Survey Finds Advertising Important, But Flawed

Many C-level executives think the advertising industry has a poor grasp of the business issues confronting organizations such as theirs, according to the latest study from and Euro RSCG Worldwide.

Most of the 9,000 senior executives polled agreed that advertising is an important driver of corporate success. In fact, 72 percent think advertising and marketing can have a substantial influence over the way the market perceives their company; while 62 percent feel their advertising and marketing programs have a substantial impact on sales. Researchers surveyed executives in six countries: the U.S., the U.K., China, Japan, Germany and Mexico.

But when it comes to effectiveness, the respondents were split — about 42 percent felt that “the advertising industry seems to have a poor grasp of the business issues confronting organizations like mine”, while just under 40 percent think “external advertising and marketing services bring a valuable perspective to our advertising and marketing issues.”

Those in the United States, UK and China tend to lean toward the “poor grasp of issues” opinion while in Japan, Germany and Mexico, the opposite is true, with more respondents in the “valuable perspective” camp. Japan leaned most heavily in this direction, with about 20 percent more respondents feeling positive toward advertising. In Germany, 10 percent more felt advertising brought a valuable perspective; in Mexico, 5 percent expressed that view.

“I think there are a lot of issues around this,” said Jim Spanfeller, president and CEO, “Part of this is people saying that their agencies don’t ‘get’ their business. But I think a lot of them are saying that they don’t ‘get’ the success criteria that the people the agencies are serving are dealing with — which should really be around selling things.”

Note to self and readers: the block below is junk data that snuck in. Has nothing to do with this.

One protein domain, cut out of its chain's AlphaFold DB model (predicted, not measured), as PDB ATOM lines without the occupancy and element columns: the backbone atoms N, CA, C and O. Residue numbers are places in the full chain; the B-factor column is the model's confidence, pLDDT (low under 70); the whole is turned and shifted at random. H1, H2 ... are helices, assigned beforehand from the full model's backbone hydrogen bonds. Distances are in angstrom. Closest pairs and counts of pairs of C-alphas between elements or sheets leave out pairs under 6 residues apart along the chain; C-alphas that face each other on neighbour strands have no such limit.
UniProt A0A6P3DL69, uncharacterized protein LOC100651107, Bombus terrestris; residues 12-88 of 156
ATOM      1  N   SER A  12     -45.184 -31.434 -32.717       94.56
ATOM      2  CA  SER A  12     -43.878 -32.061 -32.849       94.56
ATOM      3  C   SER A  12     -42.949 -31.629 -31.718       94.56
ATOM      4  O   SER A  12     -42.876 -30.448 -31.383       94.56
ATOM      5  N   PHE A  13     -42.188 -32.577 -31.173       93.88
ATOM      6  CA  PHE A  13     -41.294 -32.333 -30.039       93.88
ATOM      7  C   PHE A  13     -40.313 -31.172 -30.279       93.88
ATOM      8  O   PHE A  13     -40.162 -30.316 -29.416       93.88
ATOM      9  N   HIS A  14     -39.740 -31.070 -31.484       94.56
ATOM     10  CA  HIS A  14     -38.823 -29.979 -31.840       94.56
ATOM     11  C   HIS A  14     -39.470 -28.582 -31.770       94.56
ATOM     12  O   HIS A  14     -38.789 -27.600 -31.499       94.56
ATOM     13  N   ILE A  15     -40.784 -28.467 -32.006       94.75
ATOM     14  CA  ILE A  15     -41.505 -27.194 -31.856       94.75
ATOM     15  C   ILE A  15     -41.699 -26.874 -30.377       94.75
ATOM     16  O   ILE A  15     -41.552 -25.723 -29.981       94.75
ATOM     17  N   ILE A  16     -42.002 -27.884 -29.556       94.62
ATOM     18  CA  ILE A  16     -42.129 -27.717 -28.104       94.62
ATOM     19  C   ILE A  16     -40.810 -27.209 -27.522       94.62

One pitfall comes when agencies fall prey to the notion of creativity for creativity’s sake as opposed to creativity for actually selling something, he said. On the other side of the argument, there are many factors that affect success that are hard to measure when there is so much out of the agencies’ control, he said.

“In the past, it was OK for the age-old quote about half our advertising dollars being wasted. That’s not good enough any more,” Spanfeller said. “The stakes are too high.”

Respondents were also divided on who should be making creative decisions, with approximately 30 percent saying “Creative decisions in advertising and marketing are best left to creative experts — external agency partners and internal marketing staff,” while nearly 40 percent disagreed with that statement.

The split is likely a result not only of cultural differences, but of industry norms, Spanfeller said. Some companies, like packaged goods companies, educate and nurture their senior management focusing on brand management, which would lead those executives to want to have more of a hand in advertising, he said. Other companies that are more engineering-based would have less of a feeling of ownership of advertising and marketing, he said.

The study also proved what it set out to confirm — if you’re trying to reach C-level executives involved in decision-making, the Web is the place to look, Spanfeller said.

The survey found that top business decision-makers see the Web as the most important source of information about business. The gap between the Internet and other media is even more pronounced in the UK, Germany, China, Japan and Mexico than in the U.S.

“This is all about the weight of the evidence. We keep adding incremental evidence that supports a few theories — that people are going to the Web more and more; that senior business decision-makers are among the highest numbers of those people; and that they now see this medium as the most important medium in terms of business news and analysis,” Spanfeller said.

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